Based on the judge’s decision, Saxbury said his doctor cut his daily pain prescription by half. He cannot muster the energy or tolerance to do many daily activities. And his planned move to Arizona to escape a cold climate that makes his pain worse and live near family seems more daunting than ever.
Saxbury said he has unsuccessfully pleaded with his doctor to reconsider the pain pill reduction.
“My pain-management doctor said they cannot give me the medication because they could lose their license,” Saxbury said. “I’m between a rock and a hard place.”
Grammar declined to discuss the specifics of Saxbury’s case with USA TODAY. But, in general, he said medical evidence does not support long-term opioid use for chronic pain patients.
He said pharmaceutical companies such as OxyContin maker PurduePharma have not proved in medical studies that long-term opioid use alleviates chronic pain.
Patients who have become dependent on opioids now feel scapegoated as more doctors scrutinize the use of the pain medications.
“With few exceptions, the patients are innocent,” Grammar said. “They’re not writing the prescriptions.”
State laws created a ‘chilling effect’ on pain prescriptions
States have responded to the addiction crisis by passing laws that aim to reduce opioid prescriptions.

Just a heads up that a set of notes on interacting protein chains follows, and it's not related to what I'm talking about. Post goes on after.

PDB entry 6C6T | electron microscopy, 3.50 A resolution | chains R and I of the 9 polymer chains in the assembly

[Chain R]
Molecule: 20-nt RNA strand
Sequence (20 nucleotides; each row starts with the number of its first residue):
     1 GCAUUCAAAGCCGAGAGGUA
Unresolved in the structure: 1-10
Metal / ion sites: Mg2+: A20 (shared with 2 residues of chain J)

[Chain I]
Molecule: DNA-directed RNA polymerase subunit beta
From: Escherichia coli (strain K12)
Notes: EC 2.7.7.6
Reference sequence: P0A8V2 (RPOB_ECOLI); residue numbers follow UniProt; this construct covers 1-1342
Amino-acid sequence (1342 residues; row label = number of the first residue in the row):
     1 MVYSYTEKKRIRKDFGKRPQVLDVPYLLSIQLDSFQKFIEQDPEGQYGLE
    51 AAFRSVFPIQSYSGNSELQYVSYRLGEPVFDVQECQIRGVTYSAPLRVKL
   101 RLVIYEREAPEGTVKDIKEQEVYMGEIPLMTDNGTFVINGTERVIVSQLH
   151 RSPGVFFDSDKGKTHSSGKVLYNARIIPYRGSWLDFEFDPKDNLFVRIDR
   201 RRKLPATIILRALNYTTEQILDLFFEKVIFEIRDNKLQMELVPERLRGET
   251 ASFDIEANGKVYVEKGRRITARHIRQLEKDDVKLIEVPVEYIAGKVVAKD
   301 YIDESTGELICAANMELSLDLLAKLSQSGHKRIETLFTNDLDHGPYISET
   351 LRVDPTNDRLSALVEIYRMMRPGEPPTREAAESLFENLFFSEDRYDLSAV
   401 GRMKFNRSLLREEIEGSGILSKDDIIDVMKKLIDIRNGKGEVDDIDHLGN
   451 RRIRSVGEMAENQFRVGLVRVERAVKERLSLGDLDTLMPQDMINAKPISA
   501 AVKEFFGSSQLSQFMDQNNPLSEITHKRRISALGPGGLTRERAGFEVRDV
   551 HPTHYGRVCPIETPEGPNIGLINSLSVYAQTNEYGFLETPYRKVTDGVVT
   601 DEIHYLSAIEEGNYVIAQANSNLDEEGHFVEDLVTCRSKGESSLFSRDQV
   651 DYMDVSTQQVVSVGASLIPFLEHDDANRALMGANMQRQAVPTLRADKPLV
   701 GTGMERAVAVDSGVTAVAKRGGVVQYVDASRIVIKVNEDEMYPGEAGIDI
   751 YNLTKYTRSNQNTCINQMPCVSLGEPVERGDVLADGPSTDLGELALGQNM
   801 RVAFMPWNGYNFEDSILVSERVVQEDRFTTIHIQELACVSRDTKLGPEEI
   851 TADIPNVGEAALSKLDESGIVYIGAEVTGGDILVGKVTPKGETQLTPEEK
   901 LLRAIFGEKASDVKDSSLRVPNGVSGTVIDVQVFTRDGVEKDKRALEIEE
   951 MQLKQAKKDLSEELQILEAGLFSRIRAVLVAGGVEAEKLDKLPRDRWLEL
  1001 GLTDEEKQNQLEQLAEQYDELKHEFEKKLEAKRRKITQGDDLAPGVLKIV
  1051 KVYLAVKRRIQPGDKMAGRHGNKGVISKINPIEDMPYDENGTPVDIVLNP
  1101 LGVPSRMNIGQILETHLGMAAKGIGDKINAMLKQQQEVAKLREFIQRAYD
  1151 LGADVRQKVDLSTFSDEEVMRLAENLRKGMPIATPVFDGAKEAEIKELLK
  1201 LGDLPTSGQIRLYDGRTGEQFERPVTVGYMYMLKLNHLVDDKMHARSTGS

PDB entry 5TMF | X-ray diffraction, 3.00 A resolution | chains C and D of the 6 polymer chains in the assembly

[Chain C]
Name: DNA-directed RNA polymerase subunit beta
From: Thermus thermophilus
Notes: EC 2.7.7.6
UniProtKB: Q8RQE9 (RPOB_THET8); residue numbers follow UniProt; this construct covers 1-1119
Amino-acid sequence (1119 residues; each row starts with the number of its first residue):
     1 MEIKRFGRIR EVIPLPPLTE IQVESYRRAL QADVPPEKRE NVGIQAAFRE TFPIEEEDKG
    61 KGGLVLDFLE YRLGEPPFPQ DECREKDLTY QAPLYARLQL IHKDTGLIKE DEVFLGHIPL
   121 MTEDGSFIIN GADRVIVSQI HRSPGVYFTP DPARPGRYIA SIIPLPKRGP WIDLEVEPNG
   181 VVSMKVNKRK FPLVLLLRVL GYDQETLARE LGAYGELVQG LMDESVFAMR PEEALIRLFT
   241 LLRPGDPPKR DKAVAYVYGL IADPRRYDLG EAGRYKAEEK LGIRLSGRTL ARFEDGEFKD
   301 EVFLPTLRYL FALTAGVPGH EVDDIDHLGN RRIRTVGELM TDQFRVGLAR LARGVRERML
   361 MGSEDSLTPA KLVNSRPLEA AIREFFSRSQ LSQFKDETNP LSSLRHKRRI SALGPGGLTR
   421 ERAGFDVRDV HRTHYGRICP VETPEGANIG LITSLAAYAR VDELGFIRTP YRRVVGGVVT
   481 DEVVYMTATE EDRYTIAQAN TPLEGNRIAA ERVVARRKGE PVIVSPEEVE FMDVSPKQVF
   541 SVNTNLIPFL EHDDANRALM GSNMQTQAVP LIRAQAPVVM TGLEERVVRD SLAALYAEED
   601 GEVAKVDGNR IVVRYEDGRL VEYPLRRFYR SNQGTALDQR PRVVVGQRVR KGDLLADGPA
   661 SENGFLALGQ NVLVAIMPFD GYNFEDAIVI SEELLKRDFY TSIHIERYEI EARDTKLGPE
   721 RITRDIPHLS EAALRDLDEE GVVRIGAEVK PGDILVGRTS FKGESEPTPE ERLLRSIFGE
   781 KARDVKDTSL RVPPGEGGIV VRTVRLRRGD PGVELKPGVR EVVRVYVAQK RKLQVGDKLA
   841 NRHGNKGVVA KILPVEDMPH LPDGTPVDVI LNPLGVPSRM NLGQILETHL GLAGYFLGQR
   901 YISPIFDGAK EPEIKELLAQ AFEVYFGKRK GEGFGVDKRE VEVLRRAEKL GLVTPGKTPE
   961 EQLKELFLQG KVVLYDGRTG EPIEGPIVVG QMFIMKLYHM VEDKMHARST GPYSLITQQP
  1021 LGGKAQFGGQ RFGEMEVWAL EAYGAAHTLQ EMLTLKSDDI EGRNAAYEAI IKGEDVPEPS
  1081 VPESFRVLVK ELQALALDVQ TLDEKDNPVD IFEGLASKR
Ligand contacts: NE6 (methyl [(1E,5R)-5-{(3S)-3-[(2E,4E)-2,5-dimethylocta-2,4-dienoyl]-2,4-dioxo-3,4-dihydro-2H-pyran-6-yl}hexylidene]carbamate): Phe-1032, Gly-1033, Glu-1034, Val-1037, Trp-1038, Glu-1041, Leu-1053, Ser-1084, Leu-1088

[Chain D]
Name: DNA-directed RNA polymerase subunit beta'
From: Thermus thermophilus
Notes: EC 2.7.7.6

As of October 2018, 33 states have passed laws that limit or impose requirements on opioid prescriptions, according to the National Conference of State Legislatures.
Most of these states limited initial pain pill fills to seven days, with some states imposing even more aggressive cutbacks that limit fills to three or five days.
Last July, Florida passed a law requiring physicians to register as chronic pain clinics to prescribe more than three days worth of opioids. Dr. Melanie Rosenblatt, who is a pain doctor and certified in addiction medicine, said the law has had a “chilling effect” on prescribing. Many of her new patients were dropped by their former physicians or “would doctor shop until they got what they want.”
Federal statistics show total U.S. opioid prescriptions have declined each year since 2012. However, that trend accelerated since the CDC issued guidelines.
Total prescribing dropped from 46 billion morphine milligram equivalents in March 2016 to 32 billion morphine milligram equivalents in September 2018. MMEs are a measure of the amount and potency of opioids.
John Downey, a pain doctor in Augusta, Georgia, argues that the “damage has been done” from restrictive state laws and reluctant prescribers.
Family doctors who fear disciplinary action from medical boards have dropped chronic pain patients. Those pain patients have crowded the lobbies of pain clinics seeking relief.
Downey served a three-year term on the Georgia Medical Board through mid-2018 and chaired the board’s pain committee. He told colleagues he was not interested in another term because his medical practice was so busy with patients turned away by other doctors.
One Monday morning, he had 50 referrals for new patients “just because doctors are saying they are fed up,” Downey said.
While he was on the medical board, he developed a point-based worksheet for family doctors who treated pain patients. The goal: Help doctors determine whether pain patients are willing to complete therapy and try non-opioid therapies such as injections, rather than only seeking pain pills.